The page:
Although about three thousand responded to Peter’s command, the nation continued as before — unbelieving and unrepentant. The offer of the kingdom then remained open to Israel for about twenty-nine additional years (from 33 A.D. to about 62 A.D.), and this is the reason why similar experiences relative to the work of the Holy Spirit can be found in other parts of the book of Acts, covering events that occurred during the re-offer of the kingdom to Israel (cf. 4:8, 31; 9:17; 10:44-47; 13:9; 19:5, 6).
Once the re-offer of the kingdom was withdrawn though (about 62 A.D.), the fulfillment of Joel’s prophecy was set aside. This was followed shortly thereafter by the destruction of Jerusalem (70 A.D.) and the subsequent scattering of the Jews throughout the Gentile world to await “the fullness of the Gentiles” (Romans 11:25).
Joel’s prophecy cannot be fulfilled today, even in part. The present work of the Spirit among Christians, rather than being in accordance with that seen in Acts 2:2-4, can only be in keeping with that which is taught in Ephesians 5:18-20 and Colossians 3:16, 17.
(The Greek word consistently used for the “filling” of the Spirit in Acts is not the same as the Greek word used for the “filling” of the Spirit in Ephesians [pletho and pleroo are used respectively]. Two different works of the Spirit are in view; and one of these two works, the one in Acts, cannot presently occur [though Satan can, and has, substituted a counterfeit].
For a discussion of the difference in how the words pletho and pleroo are used in the Greek New Testament, refer to Chapter 12, pp. 192-194, in this book.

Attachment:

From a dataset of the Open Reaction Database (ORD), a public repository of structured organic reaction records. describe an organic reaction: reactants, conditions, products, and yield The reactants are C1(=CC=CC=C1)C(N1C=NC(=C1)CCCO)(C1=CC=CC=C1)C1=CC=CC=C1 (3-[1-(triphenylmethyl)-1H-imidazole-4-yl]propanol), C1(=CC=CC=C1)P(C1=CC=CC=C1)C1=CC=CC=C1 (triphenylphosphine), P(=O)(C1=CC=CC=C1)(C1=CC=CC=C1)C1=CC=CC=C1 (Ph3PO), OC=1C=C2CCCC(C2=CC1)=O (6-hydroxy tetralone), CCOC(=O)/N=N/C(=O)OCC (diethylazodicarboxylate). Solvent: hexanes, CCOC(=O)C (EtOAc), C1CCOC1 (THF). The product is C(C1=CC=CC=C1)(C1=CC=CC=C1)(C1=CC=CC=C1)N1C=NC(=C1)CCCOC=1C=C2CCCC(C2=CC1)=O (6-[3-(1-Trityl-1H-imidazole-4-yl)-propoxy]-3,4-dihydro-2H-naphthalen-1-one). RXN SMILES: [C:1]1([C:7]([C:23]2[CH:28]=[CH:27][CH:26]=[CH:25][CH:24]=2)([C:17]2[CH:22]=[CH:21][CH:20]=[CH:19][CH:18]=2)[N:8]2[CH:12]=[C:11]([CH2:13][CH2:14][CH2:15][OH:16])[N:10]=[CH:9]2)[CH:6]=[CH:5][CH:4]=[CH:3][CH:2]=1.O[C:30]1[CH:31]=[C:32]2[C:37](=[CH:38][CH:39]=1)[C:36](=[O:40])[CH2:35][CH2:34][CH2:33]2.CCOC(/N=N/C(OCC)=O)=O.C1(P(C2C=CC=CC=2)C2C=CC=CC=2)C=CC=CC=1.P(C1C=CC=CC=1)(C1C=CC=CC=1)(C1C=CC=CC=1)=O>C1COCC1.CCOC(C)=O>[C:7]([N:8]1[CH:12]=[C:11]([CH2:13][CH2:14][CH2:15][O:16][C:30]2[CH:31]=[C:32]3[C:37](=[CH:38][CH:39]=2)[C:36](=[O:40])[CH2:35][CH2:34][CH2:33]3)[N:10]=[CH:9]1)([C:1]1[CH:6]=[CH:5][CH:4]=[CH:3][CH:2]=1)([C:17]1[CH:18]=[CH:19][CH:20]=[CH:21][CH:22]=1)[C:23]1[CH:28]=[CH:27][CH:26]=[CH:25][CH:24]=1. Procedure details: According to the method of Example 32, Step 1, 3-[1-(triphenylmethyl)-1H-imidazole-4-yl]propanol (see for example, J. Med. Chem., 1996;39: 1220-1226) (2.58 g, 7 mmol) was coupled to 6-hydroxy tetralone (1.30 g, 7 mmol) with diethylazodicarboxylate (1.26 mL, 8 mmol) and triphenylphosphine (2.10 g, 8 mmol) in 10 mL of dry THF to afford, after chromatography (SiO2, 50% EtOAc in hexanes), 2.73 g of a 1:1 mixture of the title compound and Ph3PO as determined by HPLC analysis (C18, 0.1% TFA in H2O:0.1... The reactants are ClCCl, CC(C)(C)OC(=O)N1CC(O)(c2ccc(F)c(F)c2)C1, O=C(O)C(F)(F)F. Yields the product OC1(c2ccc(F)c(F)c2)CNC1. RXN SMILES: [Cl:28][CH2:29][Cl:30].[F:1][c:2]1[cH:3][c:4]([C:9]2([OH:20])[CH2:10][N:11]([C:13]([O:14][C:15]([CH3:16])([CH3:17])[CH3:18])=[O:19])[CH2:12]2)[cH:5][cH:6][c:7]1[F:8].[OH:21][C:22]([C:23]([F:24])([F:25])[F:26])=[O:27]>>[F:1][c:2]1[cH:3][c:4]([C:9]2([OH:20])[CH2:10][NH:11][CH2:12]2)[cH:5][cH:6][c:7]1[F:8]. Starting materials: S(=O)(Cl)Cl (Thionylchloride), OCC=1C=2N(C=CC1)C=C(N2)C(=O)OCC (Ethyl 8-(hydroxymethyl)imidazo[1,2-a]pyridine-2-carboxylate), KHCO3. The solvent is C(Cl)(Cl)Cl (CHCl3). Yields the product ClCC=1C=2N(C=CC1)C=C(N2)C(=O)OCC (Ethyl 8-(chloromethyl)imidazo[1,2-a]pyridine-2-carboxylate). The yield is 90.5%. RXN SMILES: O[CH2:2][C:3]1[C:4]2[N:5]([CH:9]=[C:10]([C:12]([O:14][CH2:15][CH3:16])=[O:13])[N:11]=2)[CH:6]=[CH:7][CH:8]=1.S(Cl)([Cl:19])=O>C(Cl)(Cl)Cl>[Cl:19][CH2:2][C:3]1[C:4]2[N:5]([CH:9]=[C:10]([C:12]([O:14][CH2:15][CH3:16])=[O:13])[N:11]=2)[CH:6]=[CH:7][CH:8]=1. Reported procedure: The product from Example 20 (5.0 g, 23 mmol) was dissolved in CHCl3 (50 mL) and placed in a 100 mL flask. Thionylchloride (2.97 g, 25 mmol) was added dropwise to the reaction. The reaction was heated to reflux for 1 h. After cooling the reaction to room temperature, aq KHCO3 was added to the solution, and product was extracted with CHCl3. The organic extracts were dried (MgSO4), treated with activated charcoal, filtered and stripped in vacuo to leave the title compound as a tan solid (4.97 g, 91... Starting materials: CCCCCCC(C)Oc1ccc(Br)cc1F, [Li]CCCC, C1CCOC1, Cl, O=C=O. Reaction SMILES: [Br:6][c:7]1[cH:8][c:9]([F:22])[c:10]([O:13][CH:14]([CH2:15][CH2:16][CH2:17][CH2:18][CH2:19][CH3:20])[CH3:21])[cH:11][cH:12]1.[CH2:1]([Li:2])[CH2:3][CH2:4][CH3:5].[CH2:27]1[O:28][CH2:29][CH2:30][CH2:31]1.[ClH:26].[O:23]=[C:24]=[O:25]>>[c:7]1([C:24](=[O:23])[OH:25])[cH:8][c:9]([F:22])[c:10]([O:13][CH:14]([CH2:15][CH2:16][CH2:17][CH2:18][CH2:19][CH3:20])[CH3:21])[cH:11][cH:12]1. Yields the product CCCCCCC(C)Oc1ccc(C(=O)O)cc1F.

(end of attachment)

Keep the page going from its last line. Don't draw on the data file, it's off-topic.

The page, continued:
Also, for more information on Satan’s counterfeiting work of the Spirit in connection with a present-day counterfeit having to do with signs, wonders, and miracles, refer to Chapter 6 in this book.)
Thus, the counterfeit message and work of Satan pertaining to a present filling of the Spirit — which would, of necessity, involve supernatural power (the work of spirits [demons], not the Spirit) — exists because of a misinterpretation of Scripture. Those involved in what is called a “renewal” have been deceived by ministers of Satan (2 Corinthians 11:13-15) by and through their use (actually, misuse) of the Word of God. Resultantly, an experience has been substituted for a reception of “the implanted Word.”
Deception in this realm is rampant in certain quarters; and since there can be no victory over the heavenly principalities and powers apart from acquiring the extra portion of Oil, which a pseudo work of the Spirit does not provide at all, this would have to be looked upon as one of the deadliest of all deceptions.
A counterfeit work of this nature leaves the recipients in exactly the same position as the ones seen in Matthew 7:21-23 — deceived by Satan’s counterfeit to the extent that they believe the supernaturalism in which they have become involved is a work of the Lord performed through the power of the Spirit, when neither the Lord nor the Spirit has had anything to do with these works (ref. Chapter 6 in this book for comments on Matthew 7:21-23).